France: Economy bounces back at record-breaking pace in Q3
The economy bounced back strongly in the third quarter, growing at the fastest rate on record as the lifting of Covid-19 containment measures enabled the gradual firming of activity. According to a preliminary reading, GDP expanded 18.2% on a seasonally-adjusted quarter-on-quarter basis in Q3, contrasting the 13.7% contraction recorded in Q2 and beating market analysts’ expectations of a 15.4% rebound. However, output still fell 4.3% on an annual basis, following the 18.9% contraction in the previous quarter.
The strong rebound in activity reflected a notable improvement in domestic as well as external demand. Household spending jumped 17.3% on a quarterly basis, which contrasted Q2’s 11.6% contraction, as consumers resumed their purchases following the reopening of businesses. Moreover, fixed investment surged 23.3% in Q3, contrasting the 14.3% decline recorded in the prior quarter, while government expenditure grew at the fastest pace on record, expanding 15.4% (Q2: -10.4% s.a. qoq).
On the external front, exports of goods and services bounced back in the third quarter, growing 23.2% (Q2: -25.7% s.a. qoq), largely owing to recovering aggregate EU demand. In addition, imports of goods and services expanded 16.0% in the quarter, contrasting Q2’s 17.1% contraction.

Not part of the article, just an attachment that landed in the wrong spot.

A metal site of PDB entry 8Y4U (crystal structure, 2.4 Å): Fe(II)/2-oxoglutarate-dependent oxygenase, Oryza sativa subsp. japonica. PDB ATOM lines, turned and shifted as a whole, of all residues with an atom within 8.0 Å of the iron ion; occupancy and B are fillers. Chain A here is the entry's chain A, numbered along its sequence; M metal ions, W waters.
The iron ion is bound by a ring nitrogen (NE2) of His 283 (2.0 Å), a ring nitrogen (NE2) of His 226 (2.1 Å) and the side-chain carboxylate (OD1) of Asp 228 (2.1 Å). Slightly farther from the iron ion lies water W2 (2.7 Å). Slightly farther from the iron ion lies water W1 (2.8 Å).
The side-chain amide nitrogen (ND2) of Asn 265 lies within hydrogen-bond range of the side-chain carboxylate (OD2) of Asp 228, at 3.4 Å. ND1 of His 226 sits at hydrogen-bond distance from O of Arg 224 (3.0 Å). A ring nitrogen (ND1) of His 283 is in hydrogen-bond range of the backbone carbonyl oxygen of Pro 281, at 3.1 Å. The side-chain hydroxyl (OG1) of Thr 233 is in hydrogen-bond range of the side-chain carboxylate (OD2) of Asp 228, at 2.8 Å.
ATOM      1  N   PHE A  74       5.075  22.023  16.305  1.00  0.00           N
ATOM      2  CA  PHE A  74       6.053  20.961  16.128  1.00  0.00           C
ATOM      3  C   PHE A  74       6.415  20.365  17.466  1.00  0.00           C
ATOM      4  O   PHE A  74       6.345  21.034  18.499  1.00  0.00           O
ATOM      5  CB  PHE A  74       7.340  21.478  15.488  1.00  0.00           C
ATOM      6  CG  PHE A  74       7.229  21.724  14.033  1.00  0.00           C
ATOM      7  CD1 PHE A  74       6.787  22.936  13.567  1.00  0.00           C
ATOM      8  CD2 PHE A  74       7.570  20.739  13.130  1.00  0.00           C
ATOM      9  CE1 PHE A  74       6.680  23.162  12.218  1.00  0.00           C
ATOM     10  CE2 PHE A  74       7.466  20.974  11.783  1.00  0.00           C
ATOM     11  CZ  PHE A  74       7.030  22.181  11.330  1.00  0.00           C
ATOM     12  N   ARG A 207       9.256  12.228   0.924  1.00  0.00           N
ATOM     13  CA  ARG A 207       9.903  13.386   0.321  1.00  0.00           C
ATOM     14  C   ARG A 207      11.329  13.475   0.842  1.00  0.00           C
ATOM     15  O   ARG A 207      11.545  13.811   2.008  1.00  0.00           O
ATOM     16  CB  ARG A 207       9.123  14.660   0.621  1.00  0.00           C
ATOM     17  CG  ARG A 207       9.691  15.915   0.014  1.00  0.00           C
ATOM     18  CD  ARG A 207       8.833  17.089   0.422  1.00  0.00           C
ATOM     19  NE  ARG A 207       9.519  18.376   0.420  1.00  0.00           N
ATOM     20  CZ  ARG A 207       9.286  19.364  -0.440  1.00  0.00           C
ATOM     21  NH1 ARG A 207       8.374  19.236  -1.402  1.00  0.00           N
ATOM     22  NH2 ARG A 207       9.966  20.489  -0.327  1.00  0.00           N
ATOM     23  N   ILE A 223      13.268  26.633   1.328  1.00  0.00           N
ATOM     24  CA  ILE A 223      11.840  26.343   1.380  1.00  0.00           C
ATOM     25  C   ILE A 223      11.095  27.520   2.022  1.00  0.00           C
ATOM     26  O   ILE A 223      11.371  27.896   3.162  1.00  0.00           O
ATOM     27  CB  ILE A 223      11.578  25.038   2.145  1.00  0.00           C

Despite the third quarter’s upturn, downside risks to the recovery have increased recently due to the rapidly rising number of new Covid-19 cases, which led the authorities to reinstate a national lockdown for at least a month, effective from 30 October. This was highlighted by Charlotte de Montpellier, economist at ING, who reflected:
“With the closure of non-essential shops, merchant services (which account for 56% of GDP) are likely to be affected in a similar way in November as they were in April (a drop in activity of around 30% compared to the pre-crisis level). Therefore, we estimate that French GDP could contract by 5% QoQ in the fourth quarter. […] By the end of 2020, the economy is likely to be more than 9% below its end of 2019 level. While some recovery can be expected in the first quarter of 2021 on the back of a softening of the lockdown measures, it is highly unlikely that it will be as dynamic as the one observed in the third quarter. […] French GDP growth figures for the third quarter are like a ray of sunshine that pierces the clouds for a short moment on a rainy autumn day: they remind us nostalgically of the heat of summer, but do not allow us to forget that current realities are much less pleasing. France has entered its second dip and the prospects for a significant recovery in 2021 are darkening sharply.”